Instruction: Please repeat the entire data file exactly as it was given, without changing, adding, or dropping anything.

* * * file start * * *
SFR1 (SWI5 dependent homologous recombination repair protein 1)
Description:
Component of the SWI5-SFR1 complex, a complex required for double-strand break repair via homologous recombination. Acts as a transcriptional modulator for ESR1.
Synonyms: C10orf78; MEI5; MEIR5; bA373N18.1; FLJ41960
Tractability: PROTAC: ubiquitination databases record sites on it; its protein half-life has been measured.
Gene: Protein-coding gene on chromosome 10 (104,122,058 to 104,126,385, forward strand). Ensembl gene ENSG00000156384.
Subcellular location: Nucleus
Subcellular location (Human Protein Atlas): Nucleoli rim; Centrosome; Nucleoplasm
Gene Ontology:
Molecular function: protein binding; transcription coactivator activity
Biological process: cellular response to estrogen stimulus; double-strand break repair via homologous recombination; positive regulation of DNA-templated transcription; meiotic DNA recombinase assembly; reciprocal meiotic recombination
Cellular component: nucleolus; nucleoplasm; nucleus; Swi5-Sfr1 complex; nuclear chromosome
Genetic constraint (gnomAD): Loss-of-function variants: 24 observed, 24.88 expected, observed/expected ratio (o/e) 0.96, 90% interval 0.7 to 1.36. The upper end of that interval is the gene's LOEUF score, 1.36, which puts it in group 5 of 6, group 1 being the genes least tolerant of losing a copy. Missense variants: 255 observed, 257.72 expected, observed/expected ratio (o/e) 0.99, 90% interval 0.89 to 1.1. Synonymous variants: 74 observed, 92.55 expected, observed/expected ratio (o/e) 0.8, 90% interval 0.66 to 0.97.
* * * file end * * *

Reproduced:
SFR1 (SWI5 dependent homologous recombination repair protein 1)
Description:
Component of the SWI5-SFR1 complex, a complex required for double-strand break repair via homologous recombination. Acts as a transcriptional modulator for ESR1.
Synonyms: C10orf78; MEI5; MEIR5; bA373N18.1; FLJ41960
Tractability: PROTAC: ubiquitination databases record sites on it; its protein half-life has been measured.
Gene: Protein-coding gene on chromosome 10 (104,122,058 to 104,126,385, forward strand). Ensembl gene ENSG00000156384.
Subcellular location: Nucleus
Subcellular location (Human Protein Atlas): Nucleoli rim; Centrosome; Nucleoplasm
Gene Ontology:
Molecular function: protein binding; transcription coactivator activity
Biological process: cellular response to estrogen stimulus; double-strand break repair via homologous recombination; positive regulation of DNA-templated transcription; meiotic DNA recombinase assembly; reciprocal meiotic recombination
Cellular component: nucleolus; nucleoplasm; nucleus; Swi5-Sfr1 complex; nuclear chromosome
Genetic constraint (gnomAD): Loss-of-function variants: 24 observed, 24.88 expected, observed/expected ratio (o/e) 0.96, 90% interval 0.7 to 1.36. The upper end of that interval is the gene's LOEUF score, 1.36, which puts it in group 5 of 6, group 1 being the genes least tolerant of losing a copy. Missense variants: 255 observed, 257.72 expected, observed/expected ratio (o/e) 0.99, 90% interval 0.89 to 1.1. Synonymous variants: 74 observed, 92.55 expected, observed/expected ratio (o/e) 0.8, 90% interval 0.66 to 0.97.